CHICAGO — There were no caribou roaming the outfield grass or penguins perched on the pitcher’s mound. So maybe it wasn’t that cold.
There was a Polar Bear appearing in the third base coach’s box, since it’s the longtime nickname of Mariners third base coach Jeff Datz.
The thermometer at U.S. Cellular Field dropped below 40 degrees an hour before batting practice Friday and continued to plummet into the evening.
For batting practice, players were clad in beanies, parkas and, for Seattle’s Michael Morse, even a ski mask of sorts.
The site of his players all bundled up made Mariners manager Eric Wedge chuckle. There would be no beanie for him.
Cold? He managed for years in Cleveland and before that in Buffalo.
“This is it right here,” he said. “It’s quite the drastic change. I lived it a lot of years. This time of the year, this part of the country, you are going have days like this.”
At the time of the first pitch, it was 34 degrees, tying the record for the coldest game time temperature the Mariners had faced since 1988.
“I’m one of those soft Canadians, a West Coaster,” outfielder Michael Saunders could be heard telling Root Sports’ Brad Adam when asked if Canadians embrace such conditions.
On the serious side, there are inherent risks about playing in such frigid temperatures. The risk of injuries, particular muscle pulls and strains, increase because players can’t stay loose.
“You just have to utilize the heaters, make sure guys work to stay loose throughout the course of the game, between innings, in their at-bats, whatever it may be,” Wedge said. “Just layer up, which you have to do.”
One of the players Wedge had to be concerned about in the chilly weather was Franklin Gutierrez, who started in center field. He’s been battling muscle tightness in his hamstrings. Cold weather doesn’t work well for that sort of tightness. One of the last things the Mariners need is for Gutierrez to get injured.
“He’s grown to be quite the student of his own body because he’s had so many issues,” Wedge said. “I do trust him to take care of himself. But we’ll do a flyby with a few of these guys and remind them what they need to do and pay attention. You have to stay within yourself on days like today.”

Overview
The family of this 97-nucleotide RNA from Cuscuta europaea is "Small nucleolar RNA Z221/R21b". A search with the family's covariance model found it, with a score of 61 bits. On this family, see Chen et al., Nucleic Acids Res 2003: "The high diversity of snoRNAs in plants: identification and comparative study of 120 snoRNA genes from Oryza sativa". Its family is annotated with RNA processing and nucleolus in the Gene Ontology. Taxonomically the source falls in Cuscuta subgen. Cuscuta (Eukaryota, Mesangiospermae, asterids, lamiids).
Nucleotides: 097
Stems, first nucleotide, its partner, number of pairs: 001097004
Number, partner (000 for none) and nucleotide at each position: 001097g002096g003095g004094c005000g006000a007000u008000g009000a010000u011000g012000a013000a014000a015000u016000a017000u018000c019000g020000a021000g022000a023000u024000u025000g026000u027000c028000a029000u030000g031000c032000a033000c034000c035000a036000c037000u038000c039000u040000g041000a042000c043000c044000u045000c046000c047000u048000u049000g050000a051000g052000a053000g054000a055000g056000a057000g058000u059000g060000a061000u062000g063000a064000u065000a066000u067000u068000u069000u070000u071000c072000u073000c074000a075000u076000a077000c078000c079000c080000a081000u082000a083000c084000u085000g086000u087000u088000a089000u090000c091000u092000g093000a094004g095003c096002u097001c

Mariners relievers were huddled in the bullpen next to the heater, but planned to also be active between innings to stay loose.
“For me as long as I keep my hands and feet warm, I’m good,” left-hander Charlie Furbush said. “You will see us jogging back and forth in the bullpen to keep the blood flowing. As soon as you get cold, it’s hard to get warm again.”
Temperatures were supposed to rise today. But there’s also a 20 percent chance of rain.
FELIX HERNANDEZ CLOSE TO MILESTONES
When Felix Hernandez steps on the mound today, he will be going for a few personal pitching milestones.
Hernandez will be trying to earn his 100th career win. Also, he is five strikeouts away from 1,500 in his career. According to the Elias Sports Bureau, four players struck out more hitters before they were 27 (Hernandez turns 27 on Monday): Bert Blyleven (1,728), Walter Johnson (1,683), Sam McDowell (1,653) and Dwight Gooden (1,541).
There are two pitchers with at least 100 wins and 1,500 strikeouts before age 27 – Blyleven and Johnson. That’s some pretty good company.
The Mariners will send right-hander Hernandez (1-0, 0.00 ERA) against Chicago right-hander Dylan Axelrod (no appearances in 2013). First pitch is set for 10:10 a.m. (PDT). The game will be televised on Root Sports and broadcast on 710-AM.
Ryan Divish: 253-597-8483